Not to mention, he told it as a story. History isn’t about: “in 19XX Person A invented this thing and then in 19XX Person B did this thing.” The way we were taught was more: A leads to B which leads to C, and then C cause D to happen. So we were taught the STORY of animation history, and we learned more from it.
Aw, jeez. This was a longer response than I meant it to be.


My math teacher is great about this. He doesn’t want is to memorize facts, he wants us to understand how it works so we can apply it to other things and not regurgitate in on a test and then forget it when we don’t need it anymore. Also, he is fucking hilarious(he told us a story today about how he peed his pants when he was 8 which let to shouting the quadratic formula at the top of our lungs)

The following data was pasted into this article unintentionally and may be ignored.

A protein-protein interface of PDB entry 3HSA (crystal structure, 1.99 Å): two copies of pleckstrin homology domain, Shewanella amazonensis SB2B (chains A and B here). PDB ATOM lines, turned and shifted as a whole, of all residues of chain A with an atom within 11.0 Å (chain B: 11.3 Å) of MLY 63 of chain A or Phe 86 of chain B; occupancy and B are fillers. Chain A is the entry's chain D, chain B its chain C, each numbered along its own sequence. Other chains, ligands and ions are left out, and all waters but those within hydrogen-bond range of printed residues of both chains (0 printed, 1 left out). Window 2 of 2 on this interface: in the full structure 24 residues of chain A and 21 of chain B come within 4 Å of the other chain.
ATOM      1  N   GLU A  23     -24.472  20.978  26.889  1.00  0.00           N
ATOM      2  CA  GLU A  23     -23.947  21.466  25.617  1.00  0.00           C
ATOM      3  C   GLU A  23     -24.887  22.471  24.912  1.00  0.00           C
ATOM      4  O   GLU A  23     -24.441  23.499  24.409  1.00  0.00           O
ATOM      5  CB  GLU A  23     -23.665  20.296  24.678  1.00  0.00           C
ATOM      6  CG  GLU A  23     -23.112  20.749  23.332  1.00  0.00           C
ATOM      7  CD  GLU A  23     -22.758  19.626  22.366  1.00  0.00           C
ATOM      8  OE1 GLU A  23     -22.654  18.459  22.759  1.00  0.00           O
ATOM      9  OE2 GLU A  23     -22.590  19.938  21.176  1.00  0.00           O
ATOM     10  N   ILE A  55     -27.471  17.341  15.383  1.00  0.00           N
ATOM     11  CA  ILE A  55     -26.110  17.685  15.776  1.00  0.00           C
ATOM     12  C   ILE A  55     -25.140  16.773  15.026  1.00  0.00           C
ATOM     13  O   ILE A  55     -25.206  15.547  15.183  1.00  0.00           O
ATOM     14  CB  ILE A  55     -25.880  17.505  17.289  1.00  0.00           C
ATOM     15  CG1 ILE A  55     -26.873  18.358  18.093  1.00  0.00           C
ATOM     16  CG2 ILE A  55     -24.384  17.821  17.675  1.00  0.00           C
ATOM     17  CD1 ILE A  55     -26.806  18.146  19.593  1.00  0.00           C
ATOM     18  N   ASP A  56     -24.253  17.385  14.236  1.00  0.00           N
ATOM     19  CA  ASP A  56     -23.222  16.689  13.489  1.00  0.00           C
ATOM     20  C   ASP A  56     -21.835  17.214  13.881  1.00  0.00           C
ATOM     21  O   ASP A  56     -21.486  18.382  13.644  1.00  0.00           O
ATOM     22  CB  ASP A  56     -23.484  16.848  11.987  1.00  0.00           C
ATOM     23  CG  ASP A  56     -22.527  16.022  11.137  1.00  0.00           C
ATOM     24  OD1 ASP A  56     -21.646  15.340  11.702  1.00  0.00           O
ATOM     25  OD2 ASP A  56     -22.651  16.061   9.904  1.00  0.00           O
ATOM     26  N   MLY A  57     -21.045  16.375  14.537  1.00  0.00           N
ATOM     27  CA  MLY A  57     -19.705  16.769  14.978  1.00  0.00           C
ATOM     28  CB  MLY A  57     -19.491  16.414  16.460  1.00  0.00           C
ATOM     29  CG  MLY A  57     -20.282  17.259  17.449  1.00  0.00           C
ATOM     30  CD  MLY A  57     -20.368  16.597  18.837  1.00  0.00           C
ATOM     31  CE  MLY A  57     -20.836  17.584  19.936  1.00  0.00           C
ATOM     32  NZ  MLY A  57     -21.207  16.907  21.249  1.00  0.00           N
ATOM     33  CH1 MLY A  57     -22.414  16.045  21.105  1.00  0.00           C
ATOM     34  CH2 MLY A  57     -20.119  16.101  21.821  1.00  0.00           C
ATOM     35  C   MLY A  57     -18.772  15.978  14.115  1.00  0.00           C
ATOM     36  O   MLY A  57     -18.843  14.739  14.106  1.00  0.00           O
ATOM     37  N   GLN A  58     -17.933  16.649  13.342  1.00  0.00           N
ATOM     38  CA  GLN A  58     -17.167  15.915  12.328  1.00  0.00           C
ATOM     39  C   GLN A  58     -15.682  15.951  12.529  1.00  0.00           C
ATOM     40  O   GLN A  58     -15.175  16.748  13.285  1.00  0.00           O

neuroticdragon:

thecolorofashes:

theatlantic:

When Memorization Gets in the Way of Learning

I once caught an 11th-grader who snuck a cheat sheet into the final exam.

At first, he tried to shuffle it under some scratch paper. When I cornered him, he shifted tactics. “It’s my page of equations,” he told me. “Aren’t we allowed a formula sheet? The physics teacher lets us.” Nice try, but no dice. The principal and I rejected his alibi and hung a fat zero on his final exam. That dropped his precalculus grade down from a B+ to a D+. It lingered like a purple bruise on his college applications.

Looking back, I have to ask myself: Why didn’t I allow a formula sheet? Cheat sheets aim to substitute for memorization, and I hate it when my students memorize things.

"What’s the sine of π/2?" I asked my first-ever trigonometry class.